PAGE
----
Then in February, I was sifting through the hundreds of emails in my in-box in an attempt to figure out what I was supposed to send to school for each of my sons' Valentine's Day parties, and I realized that I had only been getting emails about a party for my third grader, Anders. I sent Lars's fifth grade teacher an email to see if I'd inadvertenly been left off the email list, and was shocked when she replied that they don't do Valentine's Day parties any more after fourth grade. This was a punched-in-the-stomach, wind-knocked-out-of-me moment. There have been so many parties I didn't attend or field trips I didn't chaperone because "now isn't a good time for Mommy; I'm too busy with work right now." Yes, elementary school parties are all the same: snacks, crafts, and a few photo ops, with more scowls of embarrassment each year, but I had no idea, when I chose work over Lars's fourth-grade Valentine's Day party, that it was my last chance. I went back through all of the pictures on my computer, trying to figure out when was the last time I went to a Valentine's Day party for Lars, and realized that I had missed every one of them since 2008:
|Valentine's Day 2008, Lars is Back Row, 2nd from the Right|
The painted rock in this photo reads "1st graders Love Mrs. Steadman." The last time I showed up for Lars's Valentine's Day party was in first grade. I missed second, third, and fourth, and now there aren't any more. My February photos for 2009, 2010, and 2011 are all of other people's draperies and sofas and kitchen cabinets instead of pictures of my kid and his buddies making Valentine's Day doily crafts with pink frosting smeared all over their faces. Robert Brault has been credited with saying "Enjoy the little things in life. One day, you may look back and realize they were the big things." At the time, the tedious classroom Valentine's Day parties seemed like such little things compared to the "important" work piled up on my desk, but now that it's gone and I can't get it back, it feels like a really big deal.
Around this time, I began taking a hard look at our financial situation: what was coming in, and where it was all being spent. I talked it over with my husband (over and over and over again) and decided that we could get by without my income if I curtailed some of my extravagant spending habits. Last month, I finally took the plunge and disconnected my business line and took down my web site. My favorite existing clients can still reach me on my cell phone if they need me (you special people know who you are!), but I'm pretty much on sabbatical this year. Many businesses offer their employees the option of taking an unpaid sabbatical leave once every seven years. I've been in business by myself for over a decade, working seven days a week with very few vacations, so I'm way past due for my sabbatical!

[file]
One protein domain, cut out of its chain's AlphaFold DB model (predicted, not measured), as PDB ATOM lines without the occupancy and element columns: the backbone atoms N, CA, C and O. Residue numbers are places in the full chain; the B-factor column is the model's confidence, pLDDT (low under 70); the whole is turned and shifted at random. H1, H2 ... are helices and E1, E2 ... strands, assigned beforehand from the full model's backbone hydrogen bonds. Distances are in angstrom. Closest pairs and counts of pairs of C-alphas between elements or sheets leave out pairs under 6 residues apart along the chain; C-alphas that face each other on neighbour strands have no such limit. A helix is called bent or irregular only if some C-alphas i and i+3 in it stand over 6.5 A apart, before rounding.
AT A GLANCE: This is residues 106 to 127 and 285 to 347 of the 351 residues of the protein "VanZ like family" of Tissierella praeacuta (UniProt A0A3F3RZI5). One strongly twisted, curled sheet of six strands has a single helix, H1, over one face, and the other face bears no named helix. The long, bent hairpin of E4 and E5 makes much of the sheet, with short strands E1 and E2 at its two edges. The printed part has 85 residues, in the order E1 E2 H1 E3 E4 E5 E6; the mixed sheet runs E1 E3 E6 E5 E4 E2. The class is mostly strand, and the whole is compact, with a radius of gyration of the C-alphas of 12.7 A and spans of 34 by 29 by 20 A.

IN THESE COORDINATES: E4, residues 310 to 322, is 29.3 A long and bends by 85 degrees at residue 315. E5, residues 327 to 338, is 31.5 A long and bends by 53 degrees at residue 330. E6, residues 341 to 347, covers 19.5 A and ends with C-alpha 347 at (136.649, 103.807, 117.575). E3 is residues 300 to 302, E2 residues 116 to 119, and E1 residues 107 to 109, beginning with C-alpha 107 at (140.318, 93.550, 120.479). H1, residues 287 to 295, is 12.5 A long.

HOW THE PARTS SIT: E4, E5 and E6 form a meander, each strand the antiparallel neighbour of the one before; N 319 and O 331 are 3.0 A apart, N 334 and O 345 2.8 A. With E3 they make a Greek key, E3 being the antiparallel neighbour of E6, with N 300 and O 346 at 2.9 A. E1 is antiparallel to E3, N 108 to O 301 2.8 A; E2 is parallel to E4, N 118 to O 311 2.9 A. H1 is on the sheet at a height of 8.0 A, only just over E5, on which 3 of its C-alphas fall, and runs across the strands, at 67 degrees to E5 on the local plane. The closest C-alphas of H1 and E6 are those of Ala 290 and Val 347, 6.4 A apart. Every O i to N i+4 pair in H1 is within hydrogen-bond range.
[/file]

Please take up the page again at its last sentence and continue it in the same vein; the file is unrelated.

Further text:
I never decided what I wanted to be when I grow up, you know. It's not as though I deliberately planned a career in interior design -- I just sort of fell into it, to justify the purchase of an expensive sewing machine (a long story for another day). It worked out well in the beginning when the kids were little, because at first it was something I was only doing part time, occasionally, while the boys were in preschool. This was supposed to be something temporary, while I was home with small children, and I was going to figure out what I REALLY wanted to do professionally at some distant time in the far-off future. I have learned a lot (mostly the hard way, through expensive mistakes) over the past decade about the principles of interior design, about marketing and running a business, and I have had the opportunity to meet and work with so many wonderful people in this industry whom I otherwise would not have known. I have enjoyed the challenge, the creative outlet, and the satisfaction of seeing my designs come to fruition, and have been blessed to work with the best clients imaginable who appreciated and valued everything I did for them. However, I never in a million years would have deliberately chosen to be an interior designer. I studied voice performance, secondary education, and majored in history in college. I'm going to be 39 next month. I think it's time for me to figure out what I really want to be when I grow up, don't you? Right now, I just want to be Lars's and Anders' mom and Bernie's wife, go to the grocery store without makeup on, read a couple of novels, and finish that quilt!
I don't know how long my sabbatical will last, or what my next move will be professionally. Maybe I'll start something new in a year or two that builds on my prior design experience, or maybe I'll strike out in a completely different direction. Meanwhile, I'm exercizing, practicing piano, and signing up for quilting classes. I have time to help Anders with Suzuki violin practice in the afternoon, and I have time to make Lars's favorite egg salad sandwiches for his lunch box. My kids are both doing much better in school since I pulled the plug on my business and am able to take a more active role in homework supervision and communicating with their teachers. Most importantly, I'm not constantly stressed-out and sleep-deprived anymore from working all night long after the kids go to bed, so I'm much more patient and deliberate in my parenting. As Bernie likes to point out, "If Momma ain't happy, ain't NOBODY happy!"
And now, if you'll excuse me, I have just enough time to make myself a latte before it's time to pick my boys up from play rehearsal.
What a wonderful posting. Life is short.
Your second dad
good for you!
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